SCNow had another editorial article about the horrendous odors emitted from Lee County Landfill.
"Consequently, it’s easy to see the point of the plaintiffs in the Lee County Landfill lawsuit, which returned to court this week for a few necessary clarifications, prior to an appeal. The plaintiffs in question, three couples, purchased lands and built homes long before the giant dump off Interstate 20 began accepting waste in 1994. Time passed and a huge pile of trash – some locals refer to the man-made feature as “Mt. Lee” – arose from the plain outside of Bishopville. Then it got hot and the trash, as trash is wont to do, began to emit a powerful odor. Motorists who regularly ply the I-20 stretch between Florence and Columbia can commiserate. It’s more common than not to catch a whiff of freshly minted landfill fumes when passing by the Highway 15-501 exit."
"Part of the issue in Lee County is that the landfill far exceeds the needs of tiny Lee. Most of the trash that goes into the Lee County landfill is from outside the county, much of it from outside the state. Some of it is from far outside the state – New York City. There’s something that’s just a little galling about those Yankees using a part of our state as a trash can."
The State newspaper also had an article which reported the following:
"Six neighbors of the Lee County landfill won a stunning $2.3 million court verdict last year, when a federal jury agreed that powerful odors from the dump had escaped the site and affected nearby residents."
"The case is considered unusual because odor lawsuits don’t typically go to trial for a verdict, but instead are settled, attorneys said."
"But Gary Poliakoff, an attorney for the landfill’s neighbors, called those arguments “ludicrous,’’ saying the 2012 court decision is a strong lesson to industries to control odors that might affect nearby residents. During last year’s trial in U.S. District Court in Columbia, landfill neighbors said the smells were so strong and nauseating that they sometimes could not have outdoor cookouts or garden in their yards. In one instance, neighbors who went outside to view a colorful rainbow fled back into the house because of the landfill’s stench, according to testimony. One resident likened the landfill to a “monster’’ that haunted the neighborhood."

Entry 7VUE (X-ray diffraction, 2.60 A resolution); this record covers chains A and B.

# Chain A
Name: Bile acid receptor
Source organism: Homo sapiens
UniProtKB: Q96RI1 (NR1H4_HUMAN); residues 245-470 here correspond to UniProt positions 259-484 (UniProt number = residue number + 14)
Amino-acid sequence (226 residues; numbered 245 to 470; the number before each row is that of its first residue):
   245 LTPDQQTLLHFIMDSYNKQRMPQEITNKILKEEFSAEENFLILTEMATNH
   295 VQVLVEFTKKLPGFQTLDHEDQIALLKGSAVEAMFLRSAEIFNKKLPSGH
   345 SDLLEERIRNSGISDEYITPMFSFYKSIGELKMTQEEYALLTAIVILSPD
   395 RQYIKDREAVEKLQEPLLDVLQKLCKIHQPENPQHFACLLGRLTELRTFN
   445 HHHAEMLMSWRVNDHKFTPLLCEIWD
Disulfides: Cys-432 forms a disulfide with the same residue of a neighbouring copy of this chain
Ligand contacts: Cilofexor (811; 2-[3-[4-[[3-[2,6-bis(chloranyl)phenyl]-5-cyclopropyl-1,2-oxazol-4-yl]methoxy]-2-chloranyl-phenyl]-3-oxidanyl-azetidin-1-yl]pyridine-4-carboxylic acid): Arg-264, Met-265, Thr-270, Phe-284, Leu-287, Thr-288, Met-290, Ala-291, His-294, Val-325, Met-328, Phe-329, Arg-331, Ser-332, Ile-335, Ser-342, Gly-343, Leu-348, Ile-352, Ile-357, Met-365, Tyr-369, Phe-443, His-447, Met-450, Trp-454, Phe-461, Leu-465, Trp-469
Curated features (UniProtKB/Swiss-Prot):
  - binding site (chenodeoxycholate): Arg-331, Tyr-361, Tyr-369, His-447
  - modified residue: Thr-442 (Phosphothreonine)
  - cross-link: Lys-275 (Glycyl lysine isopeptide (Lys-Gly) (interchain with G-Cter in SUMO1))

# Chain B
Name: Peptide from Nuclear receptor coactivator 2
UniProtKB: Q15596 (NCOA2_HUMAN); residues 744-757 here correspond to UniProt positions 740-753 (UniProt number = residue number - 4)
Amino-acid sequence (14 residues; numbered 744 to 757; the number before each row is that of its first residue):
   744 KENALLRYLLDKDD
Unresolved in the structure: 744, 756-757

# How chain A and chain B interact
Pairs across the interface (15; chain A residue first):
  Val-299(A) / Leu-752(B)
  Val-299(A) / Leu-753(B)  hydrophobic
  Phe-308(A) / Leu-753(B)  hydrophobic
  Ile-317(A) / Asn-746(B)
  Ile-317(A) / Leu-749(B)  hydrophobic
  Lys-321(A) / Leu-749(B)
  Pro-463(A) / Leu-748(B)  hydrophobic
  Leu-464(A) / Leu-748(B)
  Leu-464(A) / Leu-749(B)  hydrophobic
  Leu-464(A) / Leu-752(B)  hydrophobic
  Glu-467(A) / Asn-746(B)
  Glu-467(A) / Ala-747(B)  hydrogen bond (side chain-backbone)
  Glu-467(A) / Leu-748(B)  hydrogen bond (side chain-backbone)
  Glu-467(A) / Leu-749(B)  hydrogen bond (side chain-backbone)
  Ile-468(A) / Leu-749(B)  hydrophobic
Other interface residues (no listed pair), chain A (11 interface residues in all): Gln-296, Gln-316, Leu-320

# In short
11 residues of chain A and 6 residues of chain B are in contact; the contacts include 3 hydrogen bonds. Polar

"Poliakoff said if the $2.3 million court award is overturned, people would not be able to collect more than token damages from industries, no matter how strong the odors are.“The U.S. Chamber always wants to express concern when it thinks some huge corporation is going to be hurt,’’ Poliakoff said Monday. “But the effect of these landfills, especially the one in Lee County, is they kill local business. They kill property values for people who live around them. They create economic dead zones.’’
"Republic Services, one of the nation’s largest garbage corporations, is the parent company of a local firm that owns the Lee County landfill. The mega dump, along Interstate 20 near Bishopville east of Columbia, is permitted to take more waste than any other dump in the state, much of it from other states. It is a destination for trash from states as far away as New Jersey and New York, which ship rail cars of rotting garbage to the 140-foot tall disposal site."
"Poliakoff and other critics of the Lee County landfill say it is symbolic of South Carolina’s long legacy of catering to the waste industry. As nuclear and radioactive dumps have scaled back operations, the household garbage industry still is keenly interested in expanding in South Carolina, he said. At the same time, officials in New Jersey have expressed interest in shipping lightly radioactive soil to the Lee County landfill for disposal."